The policy of rounding up vagrant children fit into the Park regime’s policy of building up an urban middle class, while “purifying” the cities of unwanted elements. Thousands of dissidents were also tortured, held in prison camps, or extrajudicially killed by the military regime.
Neocons Move Against the Iron Silk Road
Following the domestic political crisis of 1968-1972, Cold War liberals of the Kennedy ilk began to fall out of favor in Washington. Richard Nixon’s presidency was seen as a pivotal moment in the birth of Neo-conservatism, a new brand of right-wing leadership and geopolitical strategy for the United States.
In 1973, Nixon oversaw the economic demolition of Chile. Socialist President Salvador Allende, was toppled in a bloody, military coup. Like South Korea, the United States had previously enabled Chile to develop a large industrial middle class. With the rise of the Pinochet dictatorship, Milton Friedman and Chicago School economists destroyed the Chilean middle class and domestic industries. The middle class in Argentina was subject to a similar demolition following the 1976 coup against populist, Isabel Peron.
The US-Japanese policy of building up a strong economy in South Korea as a way of holding back Communism came to an end in the 1980s. Without active US support and subsidization, the economy of South Korea worsened. Amid the economic downturn, protests and strikes erupted and in 1987, the military regime was brought down by the June Democracy Movement.
The fall of the Soviet Union resulted in catastrophe in North Korea and a crisis of malnutrition. In the midst of this crisis, a liberal administration in South Korea enacted the famous “Sunshine Policy” of reconciliation with North Korea. Even fanatical anti-Communist Reverend Sun Myung Moon met with Kim Il Sung, in this very optimistic atmosphere.
Plans were made for the Iron Silk Road or the Trans Asian Railway that would connect South Korea and North Korea to Russia, China and western Europe. The Trans Asian Railway would have enabled North Korea to join the world economy, import needed food and petroleum, and export more of its steel and coal. It would have also enabled the steel industry of South Korea to export more diversely, and not be so closely tied to the United States. During the same period, the Clinton administration agreed to provide heating gas and food relief to North Korea in exchange for the country not proliferating nuclear weapons.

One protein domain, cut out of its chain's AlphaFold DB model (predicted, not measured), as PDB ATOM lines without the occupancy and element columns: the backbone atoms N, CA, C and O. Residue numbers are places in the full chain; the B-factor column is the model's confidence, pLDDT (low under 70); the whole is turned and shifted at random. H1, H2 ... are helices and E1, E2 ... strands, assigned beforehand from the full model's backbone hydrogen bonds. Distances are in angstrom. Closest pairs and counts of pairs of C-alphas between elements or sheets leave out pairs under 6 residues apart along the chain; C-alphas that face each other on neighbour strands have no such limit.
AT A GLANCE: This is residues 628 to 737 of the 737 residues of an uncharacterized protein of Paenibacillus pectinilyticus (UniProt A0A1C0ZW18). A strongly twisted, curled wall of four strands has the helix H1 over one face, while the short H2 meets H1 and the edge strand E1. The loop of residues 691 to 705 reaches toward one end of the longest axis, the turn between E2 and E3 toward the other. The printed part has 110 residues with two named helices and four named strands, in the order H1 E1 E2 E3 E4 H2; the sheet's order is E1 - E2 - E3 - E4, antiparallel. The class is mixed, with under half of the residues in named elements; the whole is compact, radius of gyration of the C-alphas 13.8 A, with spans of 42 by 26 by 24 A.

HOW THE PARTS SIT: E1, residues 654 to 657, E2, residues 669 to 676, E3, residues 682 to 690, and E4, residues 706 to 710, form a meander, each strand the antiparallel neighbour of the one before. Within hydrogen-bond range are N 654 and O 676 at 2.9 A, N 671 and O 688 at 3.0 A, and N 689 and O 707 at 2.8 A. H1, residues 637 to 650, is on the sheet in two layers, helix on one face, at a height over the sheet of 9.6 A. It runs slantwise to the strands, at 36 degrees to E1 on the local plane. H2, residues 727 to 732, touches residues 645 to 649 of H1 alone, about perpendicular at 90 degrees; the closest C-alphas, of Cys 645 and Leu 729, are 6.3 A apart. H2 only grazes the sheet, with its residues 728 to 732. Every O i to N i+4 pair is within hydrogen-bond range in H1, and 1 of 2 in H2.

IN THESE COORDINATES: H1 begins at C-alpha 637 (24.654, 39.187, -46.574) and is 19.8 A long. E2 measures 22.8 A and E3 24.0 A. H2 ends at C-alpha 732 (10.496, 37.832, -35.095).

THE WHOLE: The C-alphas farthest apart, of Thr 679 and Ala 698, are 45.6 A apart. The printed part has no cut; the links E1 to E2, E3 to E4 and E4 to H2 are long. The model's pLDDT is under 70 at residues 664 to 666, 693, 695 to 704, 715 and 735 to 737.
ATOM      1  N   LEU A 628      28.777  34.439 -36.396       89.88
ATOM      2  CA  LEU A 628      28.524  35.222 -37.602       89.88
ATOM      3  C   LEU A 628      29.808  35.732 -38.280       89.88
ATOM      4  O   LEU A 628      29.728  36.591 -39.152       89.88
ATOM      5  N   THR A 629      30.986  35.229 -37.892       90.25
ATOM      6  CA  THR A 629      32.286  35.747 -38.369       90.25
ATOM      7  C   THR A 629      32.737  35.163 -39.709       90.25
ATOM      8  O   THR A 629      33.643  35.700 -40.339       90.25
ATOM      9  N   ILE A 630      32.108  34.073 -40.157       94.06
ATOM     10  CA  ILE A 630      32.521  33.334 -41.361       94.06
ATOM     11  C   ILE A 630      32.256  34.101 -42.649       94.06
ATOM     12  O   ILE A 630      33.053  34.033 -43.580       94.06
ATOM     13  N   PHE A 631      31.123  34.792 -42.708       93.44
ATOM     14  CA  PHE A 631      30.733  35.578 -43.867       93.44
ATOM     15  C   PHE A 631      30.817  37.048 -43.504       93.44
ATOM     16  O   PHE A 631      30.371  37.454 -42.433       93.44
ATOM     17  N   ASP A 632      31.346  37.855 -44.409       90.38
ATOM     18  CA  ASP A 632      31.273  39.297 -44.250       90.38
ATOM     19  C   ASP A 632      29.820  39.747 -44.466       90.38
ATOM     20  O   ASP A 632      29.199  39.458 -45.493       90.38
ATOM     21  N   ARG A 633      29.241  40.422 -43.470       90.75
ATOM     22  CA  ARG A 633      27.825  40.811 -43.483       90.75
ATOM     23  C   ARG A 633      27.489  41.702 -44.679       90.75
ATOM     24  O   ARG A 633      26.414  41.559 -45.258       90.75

The infamous “Axis of Evil” speech given by George W. Bush in 2002 ultimately terminated the bright hopes of the1990s. The US Congress had already refused to fund the agreement North Korea had reached with the Clinton administration. The Iron Silk Road was put on hold, and right-wing political factions moved ahead in South Korean politics. North Korea withdrew from the Nuclear Non-Proliferation Treaty and tested its first nuclear weapons in 2006.
Moon’s “Economic Map” Memory Stick
Although the U.S. abandoned its policy of building up the South Korean economy during the 1990s, South Korea’s economic ties with another country have expanded. China, now the second largest economy in the world, is closely tied to both North and South Korea, and favors peaceful reconciliation between the two countries.
Park Geun-hye, the daughter of the military dictator was elected President in 2012, and aligned herself with the Neoconservative faction in Washington. President Park presided over austerity cuts in public spending and installed the Terminal High Altitude Air Defense (THAAD) Missile System in coordination with the US military. This strike enabling missile system involves radars monitoring not just North Korea, but also Russia and China.
After the first parts of the THAAD system were unloaded, China responded with swift economic moves against South Korea. Shortly afterwards, Park was impeached for corruption, and the liberal President Moon Jae-In was elected to take her place.
At the recent meeting between Moon Jae-In and Kim Jong-Un, the south Korean leader handed the DPRK’s President a USB flash drive. On this flash drive was a proposal for the economic development of North Korea.
According to the New York Times, “In charts and video clips, Mr. Moon’s memory stick laid out a “new economic map for the Korean Peninsula,” including new railways and power plants for the impoverished North, should Mr. Kim abandon his nuclear weapons, according to South Korean officials.” Such a plan, if implemented, would result in an expansion of steel exports from both North and South Korea.
It seems the vision of the Iron Silk Road, and the policies of the Cold War liberals, as well as China’s vision of “One Belt, One Road” connecting countries and creating peace through economic development has resurfaced in recent Korean negotiations.
However, the neoconservative faction that openly favors crushing other nations’ economic development in order to maintain U.S. economic dominance seems to have the upper hand in Washington, DC. The recent decision to punish the South Korean steel industry, which was created for specific geopolitical reasons, breeds many questions about what could result from the upcoming meeting between Trump and Kim Jong-Un.
Caleb Maupin is a political analyst and activist based in New York. He studied political science at Baldwin-Wallace College and was inspired and involved in the Occupy Wall Street movement, especially for the online magazine “New Eastern Outlook”.